Cars 3 Review
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Of all of Pixar’s films and franchises, none have frustrated viewers quite as much as the Cars movies. While the characters have been popular and the merchandise has been profitable, the first film was deemed too long and slow, while the sequel was criticized as too flashy and clumsy. And now the series returns to its roots for an especially grown-up Cars 3.

Cars 3 catches up with Lightning McQueen (voiced by Owen Wilson) as he suddenly finds himself taking a new and unfamiliar position outside the winner’s circle. As new, high-tech racers like Jackson Storm (Armie Hammer) begin fighting for the Piston Cup, Lightning’s old rivals are being forced into retirement. Though the final race of the season ends in disaster, his friends in Radiator Springs convince him not to give up—so he travels to his new, state-of-the-art training facility, determined to prove that he’s still got it.

  
 
The third installment in Pixar’s most problematic franchise takes a step back to the more low-key tone of the original. It still has some car-racing action and some light-hearted humor. The animation is still breathtaking, and the characters are still (generally) lovable. But it isn’t as flashy and over-the-top as the last installment—and Larry the Cable Guy’s Mater plays a (mercifully) small role. Instead of racing around the globe and getting caught up in international espionage, Lightning spends much of the film traveling the back roads, reflecting on his past—and on the characters who helped him along the way.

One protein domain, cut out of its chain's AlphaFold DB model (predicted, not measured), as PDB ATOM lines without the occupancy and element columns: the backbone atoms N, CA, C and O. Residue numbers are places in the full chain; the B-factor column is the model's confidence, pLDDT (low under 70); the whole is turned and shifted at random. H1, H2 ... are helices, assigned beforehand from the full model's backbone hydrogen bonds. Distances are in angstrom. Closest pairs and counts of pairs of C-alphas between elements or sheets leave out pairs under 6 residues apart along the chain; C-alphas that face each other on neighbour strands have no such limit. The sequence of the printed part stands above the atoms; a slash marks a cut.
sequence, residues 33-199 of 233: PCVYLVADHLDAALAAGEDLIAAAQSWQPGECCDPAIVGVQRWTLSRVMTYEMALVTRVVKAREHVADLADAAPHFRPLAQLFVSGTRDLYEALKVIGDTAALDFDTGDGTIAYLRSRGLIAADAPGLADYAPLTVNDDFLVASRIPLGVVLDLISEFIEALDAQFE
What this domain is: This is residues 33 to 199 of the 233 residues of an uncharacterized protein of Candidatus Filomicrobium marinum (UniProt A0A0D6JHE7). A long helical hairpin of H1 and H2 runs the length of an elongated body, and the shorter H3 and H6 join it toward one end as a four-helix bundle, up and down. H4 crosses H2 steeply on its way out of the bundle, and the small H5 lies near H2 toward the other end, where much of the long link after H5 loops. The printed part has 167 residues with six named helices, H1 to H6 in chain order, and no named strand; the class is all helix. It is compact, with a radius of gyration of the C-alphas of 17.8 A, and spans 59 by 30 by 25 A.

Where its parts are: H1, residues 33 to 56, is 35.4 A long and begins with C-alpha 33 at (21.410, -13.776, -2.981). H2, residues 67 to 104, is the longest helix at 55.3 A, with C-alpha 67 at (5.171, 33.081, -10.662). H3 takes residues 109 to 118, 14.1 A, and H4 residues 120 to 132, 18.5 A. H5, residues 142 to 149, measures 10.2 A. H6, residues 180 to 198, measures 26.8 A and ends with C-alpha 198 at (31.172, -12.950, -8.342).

For that reason, though, Cars 3 is an incredibly melancholy film. Not only does it dwell a bit too much on Lightning’s memories of his late coach, Doc Hudson (voiced by the late Paul Newman), but it also focuses on Lightning’s desperation to cling to his career as his peers are being forced into retirement. Much of the story—and even much of the humor—revolves around people treating Lightning like he’s too old to function on his own.

The whole message here seems to be about aging—and about figuring out what to do with your life when you can no longer do what you once loved. That’s not really the kind of message that will resonate with the eight-year-old crowd—and it’s one big downer for the grown-ups.

Part of Pixar’s charm is the studio’s ability to produce animated films that are both strikingly beautiful and wonderfully sophisticated—films that appeal to all ages because they’re both dramatic and fun. But Cars 3 is a lot more dramatic than it is fun—and, in the process, it seems to alienate its main audience.

Cars 3 is still a beautiful film—with subject matter that may be meaningful to the parents and grandparents in the audience. And fans will enjoy seeing Lighting McQueen back on the track. But, once again, the franchise struggles with its tone and its message—and perhaps it’s just time to consider its retirement.


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